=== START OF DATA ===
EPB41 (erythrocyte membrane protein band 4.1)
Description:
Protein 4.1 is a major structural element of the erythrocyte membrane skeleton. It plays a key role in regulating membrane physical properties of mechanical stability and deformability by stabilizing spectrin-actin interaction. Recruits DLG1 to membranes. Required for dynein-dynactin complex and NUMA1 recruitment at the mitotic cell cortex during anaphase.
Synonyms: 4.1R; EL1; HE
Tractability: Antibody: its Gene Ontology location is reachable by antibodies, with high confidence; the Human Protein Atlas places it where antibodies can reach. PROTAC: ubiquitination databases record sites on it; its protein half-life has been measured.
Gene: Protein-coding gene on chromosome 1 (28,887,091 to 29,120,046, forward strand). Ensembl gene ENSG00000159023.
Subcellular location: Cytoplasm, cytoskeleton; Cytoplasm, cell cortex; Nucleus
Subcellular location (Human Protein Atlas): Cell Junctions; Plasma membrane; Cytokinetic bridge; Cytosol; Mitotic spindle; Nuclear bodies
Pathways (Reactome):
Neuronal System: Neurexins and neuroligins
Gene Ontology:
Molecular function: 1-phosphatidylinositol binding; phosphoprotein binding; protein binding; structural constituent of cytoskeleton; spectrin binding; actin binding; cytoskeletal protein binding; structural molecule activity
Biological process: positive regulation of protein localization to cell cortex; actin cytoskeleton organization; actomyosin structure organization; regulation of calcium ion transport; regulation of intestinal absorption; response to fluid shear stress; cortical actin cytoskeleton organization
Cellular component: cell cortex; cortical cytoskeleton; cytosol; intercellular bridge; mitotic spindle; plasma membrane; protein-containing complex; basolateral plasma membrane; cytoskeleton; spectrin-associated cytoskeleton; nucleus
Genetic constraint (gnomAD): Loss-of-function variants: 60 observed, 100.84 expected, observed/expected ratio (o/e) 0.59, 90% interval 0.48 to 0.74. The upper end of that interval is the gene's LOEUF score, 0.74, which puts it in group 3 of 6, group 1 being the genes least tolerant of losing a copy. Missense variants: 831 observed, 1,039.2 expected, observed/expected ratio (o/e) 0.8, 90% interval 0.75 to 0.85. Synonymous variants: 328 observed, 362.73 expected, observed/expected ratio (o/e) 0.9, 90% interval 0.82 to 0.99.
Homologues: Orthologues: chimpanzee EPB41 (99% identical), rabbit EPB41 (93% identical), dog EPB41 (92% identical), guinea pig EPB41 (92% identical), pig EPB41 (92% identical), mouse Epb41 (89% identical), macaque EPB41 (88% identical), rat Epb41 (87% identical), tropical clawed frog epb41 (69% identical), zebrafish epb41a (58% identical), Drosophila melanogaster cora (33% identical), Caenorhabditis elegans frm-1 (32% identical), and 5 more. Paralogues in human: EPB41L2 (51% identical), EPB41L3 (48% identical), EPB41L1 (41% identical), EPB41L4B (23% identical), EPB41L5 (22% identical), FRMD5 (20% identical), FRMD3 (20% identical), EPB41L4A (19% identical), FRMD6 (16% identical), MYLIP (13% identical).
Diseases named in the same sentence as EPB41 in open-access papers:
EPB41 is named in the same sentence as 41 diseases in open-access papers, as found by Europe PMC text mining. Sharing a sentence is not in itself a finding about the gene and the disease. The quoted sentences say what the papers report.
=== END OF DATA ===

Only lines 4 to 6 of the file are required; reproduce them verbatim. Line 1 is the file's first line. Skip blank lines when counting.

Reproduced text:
Synonyms: 4.1R; EL1; HE
Tractability: Antibody: its Gene Ontology location is reachable by antibodies, with high confidence; the Human Protein Atlas places it where antibodies can reach. PROTAC: ubiquitination databases record sites on it; its protein half-life has been measured.
Gene: Protein-coding gene on chromosome 1 (28,887,091 to 29,120,046, forward strand). Ensembl gene ENSG00000159023.